The Phantom Age of Automation

Looking at the present through the eyes of the past is a surrealistic experience. For example, in the movie Back to the Future Part II, the protagonist travels from the year 1989 to 2015 and finds a drastically different world. Cars can fly thanks to garbage-powered engines, and the latest trends are skateboards without wheels and self-drying jackets. While this may have been an overly ambitious stab at the future of technology, the question has been raised as to why we have managed to make much advancement in technology without being able to allow humans to work less.

In the past, we as a people believed that machines would do the tasks humans couldn’t or didn’t want to do and do them more efficiently. This holds true for many things, but rather than lifting the burden we find ourselves entrenched in a sea of work left to do. I believe that the reason for this paradoxical disappointment is the one human quality that computers still haven’t quite mastered: abstract thinking. While computers may be able to perform logical and repetitive tasks with ease, should their programming come up against a problem it can’t figure out they will fail to do their job. These lapses in computers’ abilities are the reason for humans having to work harder, because with computers failing humans often find themselves with a mess to clean up.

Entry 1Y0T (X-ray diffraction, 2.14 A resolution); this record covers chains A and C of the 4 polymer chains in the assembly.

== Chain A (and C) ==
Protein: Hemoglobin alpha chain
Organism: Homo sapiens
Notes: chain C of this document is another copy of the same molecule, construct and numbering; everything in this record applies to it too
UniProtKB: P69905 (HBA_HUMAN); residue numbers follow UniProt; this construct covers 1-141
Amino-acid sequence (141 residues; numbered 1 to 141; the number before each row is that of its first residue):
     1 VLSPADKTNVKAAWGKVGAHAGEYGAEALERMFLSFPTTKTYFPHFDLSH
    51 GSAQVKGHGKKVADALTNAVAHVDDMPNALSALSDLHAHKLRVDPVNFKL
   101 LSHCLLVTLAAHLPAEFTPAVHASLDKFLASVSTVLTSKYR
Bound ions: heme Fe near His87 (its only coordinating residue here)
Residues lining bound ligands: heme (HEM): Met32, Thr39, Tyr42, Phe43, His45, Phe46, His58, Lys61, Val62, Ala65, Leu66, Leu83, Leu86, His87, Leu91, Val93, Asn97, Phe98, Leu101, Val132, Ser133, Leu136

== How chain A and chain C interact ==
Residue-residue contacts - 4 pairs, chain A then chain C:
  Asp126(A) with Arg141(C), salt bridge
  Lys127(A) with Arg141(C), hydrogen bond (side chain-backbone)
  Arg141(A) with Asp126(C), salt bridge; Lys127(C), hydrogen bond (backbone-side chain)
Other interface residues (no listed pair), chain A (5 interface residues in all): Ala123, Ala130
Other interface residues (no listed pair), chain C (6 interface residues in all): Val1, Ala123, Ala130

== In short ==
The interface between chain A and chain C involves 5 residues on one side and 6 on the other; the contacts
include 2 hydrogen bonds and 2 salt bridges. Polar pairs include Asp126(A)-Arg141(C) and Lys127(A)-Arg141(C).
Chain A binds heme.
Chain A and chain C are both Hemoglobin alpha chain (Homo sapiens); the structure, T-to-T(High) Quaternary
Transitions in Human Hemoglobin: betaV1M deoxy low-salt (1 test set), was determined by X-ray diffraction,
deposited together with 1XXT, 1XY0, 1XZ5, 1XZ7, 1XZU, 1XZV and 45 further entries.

You can notice this with almost any instance of computers. How often has your personal computer crashed or given you annoying error messages when trying to perform (what you believed to be) simple tasks? Technology today is temperamental, and lay people become frustrated with their computers the more times it fails. The extra work computers cause us balances the expediting of tasks that they perform, which is why we often feel like our technology is not nearly where it should be.

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